Don’t have a bicycle garter? No worries, Ladies!

Here’s a great how-to for keep your skirt down and Lady-parts concealed whilst wheeling through town. All you need is a penny, a rubber-band, and a fabulous skirt.

Some additional tips from my experiences:

*Sporting a mini, flyaway skirt? Sit your underweared behind directly on the seat, allowing the skirt to flow around you. Trying to tuck limited fabric beneath you often creates a cheeky street show.

*Long skirt or maxi? Tie the base in a knot (not too tight – make sure you can still pedal!) to keep it out of your rear wheel.

*Pencil skirt? Unzip or unbutton at the waist and wiggle the skirt down a bit for added coverage. And wear tights, leggings, or adorable undies, since this skirt is the biggest flashing culprit I’ve donned.

Do you have any tips from your fabulously frocked rides? Share them in the comments below :)

Keep riding and looking lovely, Ladies!


Morning coffee clearly calls for fancy hats


Thanks to a dear Lady friend of mine for sending this along!

There are plenty of helmet accoutrements out there, (including great reflective bows!), but nothing meets these excellent and amusing fancy hat covers from Bandbox. “Elegance in Safety” – even the tagline is grin-inducing.

Riding to the Kentucky Derby? Covered!

Huffy-ing it to High tea? Done!

It’s like the tweed ride all year long! Whether its for costuming purposes or a legitimate love of exquisite hats, check these out.

Keep fun-ifying and enjoying your ride, Ladies!



When not taking part in imaginary two-wheeled space adventures atop my metallic pink streamer-handled-huffy, this Lady loved to build random creations with her older brothers’ left-over Legos.

So imagine my resplendent glee upon seeing not only an adult lego-like toy, but one that happens to also be a bicycle.

This is so incredibly awesome ! Check out the link, Ladies (and Lady-lovers) to read about the N55 designed XYZ Cargo bike!

Want a simple cargo bike? It can do that.

Want a fruit stand, ice-cream-pedalmobile, roving-library, portable-banana-stand? It can do that, too.

How about an INSTANT PARK?! It does that, too!

Absolutely fabulous (and fun) concept & design. Lovely!

From the article:

Like all modular systems, XYZ nodes enable people to build things based on the principle of a few different parts repeatedly used to create an overall structure, similar to construction sets like Lego, Meccano and Erector. Because of the open and modular design, the XYZ Cargo Cycles are easy to customize and to rebuild. For example, a cover or a body to improve wind resistance and protect from the weather can be applied — turning the cargo cycle into a velomobile

Several modules have been developed that can be put on top of the XYZ Cargo Trike to transform its functionality: a roof and table module, a passenger seat module, a kitchen module with table, roof and sink, and a platform module. The latter transforms the cargo cycle into a 1.5 x 3 m large movable space, while from a legal point of view remaining a bicycle. The platform module was used to create a ParkCycle Swarm, which empowers people to build an instant public park whenever and wherever they want to.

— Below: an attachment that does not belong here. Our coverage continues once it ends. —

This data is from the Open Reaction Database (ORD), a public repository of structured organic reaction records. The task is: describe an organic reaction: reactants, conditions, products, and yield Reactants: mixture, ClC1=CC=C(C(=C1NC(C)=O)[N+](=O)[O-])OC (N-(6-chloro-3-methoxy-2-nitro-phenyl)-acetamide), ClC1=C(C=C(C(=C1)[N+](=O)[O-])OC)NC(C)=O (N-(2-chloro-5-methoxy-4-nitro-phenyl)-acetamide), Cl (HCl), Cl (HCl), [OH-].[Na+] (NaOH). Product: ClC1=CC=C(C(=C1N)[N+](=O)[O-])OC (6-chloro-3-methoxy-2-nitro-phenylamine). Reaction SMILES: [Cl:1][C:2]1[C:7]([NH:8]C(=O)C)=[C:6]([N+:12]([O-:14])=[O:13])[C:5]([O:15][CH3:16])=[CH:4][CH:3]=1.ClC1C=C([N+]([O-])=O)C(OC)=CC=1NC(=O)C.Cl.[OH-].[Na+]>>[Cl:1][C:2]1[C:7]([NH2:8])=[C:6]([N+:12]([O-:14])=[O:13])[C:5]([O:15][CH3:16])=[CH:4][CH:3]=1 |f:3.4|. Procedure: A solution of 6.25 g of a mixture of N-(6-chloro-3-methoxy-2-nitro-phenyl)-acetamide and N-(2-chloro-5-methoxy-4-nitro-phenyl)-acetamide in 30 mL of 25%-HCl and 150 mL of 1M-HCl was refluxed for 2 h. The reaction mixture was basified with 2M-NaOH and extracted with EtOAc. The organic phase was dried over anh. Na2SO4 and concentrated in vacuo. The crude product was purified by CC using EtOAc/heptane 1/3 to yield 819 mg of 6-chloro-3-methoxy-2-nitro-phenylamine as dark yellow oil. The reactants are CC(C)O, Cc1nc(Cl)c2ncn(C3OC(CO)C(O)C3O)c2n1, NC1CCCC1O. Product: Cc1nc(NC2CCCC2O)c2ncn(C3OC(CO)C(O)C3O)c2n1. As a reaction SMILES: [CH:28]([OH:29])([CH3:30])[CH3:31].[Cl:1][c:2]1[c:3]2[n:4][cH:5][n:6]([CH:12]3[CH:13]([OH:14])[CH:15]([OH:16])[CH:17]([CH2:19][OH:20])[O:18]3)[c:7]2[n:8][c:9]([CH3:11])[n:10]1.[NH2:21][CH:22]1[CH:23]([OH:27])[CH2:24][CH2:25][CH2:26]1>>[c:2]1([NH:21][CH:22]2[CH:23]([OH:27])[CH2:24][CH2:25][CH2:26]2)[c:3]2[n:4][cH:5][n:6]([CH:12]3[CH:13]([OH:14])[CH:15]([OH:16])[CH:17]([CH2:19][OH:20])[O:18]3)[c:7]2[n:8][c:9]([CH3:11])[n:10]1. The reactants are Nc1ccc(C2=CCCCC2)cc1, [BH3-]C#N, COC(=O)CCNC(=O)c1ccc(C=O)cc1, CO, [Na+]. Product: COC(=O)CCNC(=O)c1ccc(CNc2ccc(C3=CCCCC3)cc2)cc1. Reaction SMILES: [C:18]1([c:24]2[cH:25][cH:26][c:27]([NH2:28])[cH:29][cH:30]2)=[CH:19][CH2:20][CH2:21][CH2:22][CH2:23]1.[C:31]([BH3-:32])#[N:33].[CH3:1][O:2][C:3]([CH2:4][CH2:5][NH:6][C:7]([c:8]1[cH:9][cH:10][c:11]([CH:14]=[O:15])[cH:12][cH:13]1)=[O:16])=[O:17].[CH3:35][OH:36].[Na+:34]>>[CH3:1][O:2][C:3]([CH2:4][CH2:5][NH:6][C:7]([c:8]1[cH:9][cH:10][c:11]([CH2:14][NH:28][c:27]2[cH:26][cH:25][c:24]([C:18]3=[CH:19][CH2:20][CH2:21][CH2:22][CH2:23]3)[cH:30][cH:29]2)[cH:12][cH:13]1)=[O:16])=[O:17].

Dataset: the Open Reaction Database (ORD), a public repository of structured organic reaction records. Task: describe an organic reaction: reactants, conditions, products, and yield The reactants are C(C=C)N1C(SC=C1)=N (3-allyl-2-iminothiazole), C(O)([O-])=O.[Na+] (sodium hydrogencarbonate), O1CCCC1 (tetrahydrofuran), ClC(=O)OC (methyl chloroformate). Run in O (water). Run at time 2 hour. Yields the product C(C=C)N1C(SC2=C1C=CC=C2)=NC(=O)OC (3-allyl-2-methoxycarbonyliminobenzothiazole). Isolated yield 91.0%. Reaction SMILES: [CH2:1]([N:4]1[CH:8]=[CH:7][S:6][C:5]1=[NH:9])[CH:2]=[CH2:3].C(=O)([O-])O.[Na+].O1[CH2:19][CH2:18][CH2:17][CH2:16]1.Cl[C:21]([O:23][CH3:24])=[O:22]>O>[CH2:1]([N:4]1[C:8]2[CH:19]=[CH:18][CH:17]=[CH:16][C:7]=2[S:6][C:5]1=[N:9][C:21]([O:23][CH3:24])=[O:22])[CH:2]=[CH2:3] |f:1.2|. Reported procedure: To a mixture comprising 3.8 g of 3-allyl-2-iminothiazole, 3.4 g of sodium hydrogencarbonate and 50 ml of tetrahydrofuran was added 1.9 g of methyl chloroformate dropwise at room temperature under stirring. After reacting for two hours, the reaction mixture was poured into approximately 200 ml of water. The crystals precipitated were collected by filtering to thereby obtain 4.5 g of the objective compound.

The possibilities are endless, and the cost/design is accessible. So what would you make with your build-a-bike XYZ?

Erector set meets bicycle

Erector set meets bicycle

Keep innovating, playing, and pedaling, Ladies!



More Women riding bikes more often.

Gladys Bike Shop in N Portland, OR

Gladys Bike Shop in N Portland, OR

That’s precisely the goal of Gladys Bikes, a new bike shop located inside the HUB building along the heavily ridden Williams corridor in Portland, OR (2905 NE Alberta Street, Portland, OR). If you’re a Lady riding Vancouver/Williams, you need to check this place out.

Owner Leah Benson has stocked her shelves with essentials for a comfortable and fabulous ride, from reflective flower pins and helmet bows, to rain jackets, saddles, helmets, and more. Also offering Lady-run maintenance, classes, and bike fittings from an oh-so-accessible $50, Gladys is exactly the kind of shop that makes entering the realm of riding feel approachable for Women of all ages and abilities.

And did I mention free cookies?

Lovely reflective pins!

Reflective pins… and cookies

While the face of two-wheeled travel is still predominantly male, shops like Gladys are tapping into what happens to be the fastest growing segment of the two-wheeled world: Ladies! From the League of American Bicyclists:

Looking at the gender breakdown, the data shows the total number of women bike commuters in 2012 grew to 236,067, which is an almost 11% increase from 2011. More broadly, women commuting by bike has grown by 58.8% since 2006. What’s more, the ACS data shows that the growth in bike commuting by women is outpacing that of men. Between 2011 and 2012, the growth in bike commuting by women was 10.9%, compared to 8.4% for men.

The lovely Leah Benson, owner of Gladys

The lovely Leah Benson, owner of Gladys

Gladys Bikes is a lovely shop in a great location with a wonderful owner and mission worth supporting. Check out the accessories and awesomeness in the space just behind Ristretto next time you’re riding by, and in the meantime, you can check out and LIKE Leah’s shop on facebook, and attend her clinic “Everything You Ever Wanted to Know About Your Bike (But Were Afraid to Ask) on 10/17 @6:30pm at the shop.

Keep pedaling, supporting local Lady-run businesses, and enjoying the ride, Ladies!



This morning when I awoke next to my window, bathed in hues of pink and peach and radiative heat loss, I knew my ride was going to be gorgeous, clear, and frozen.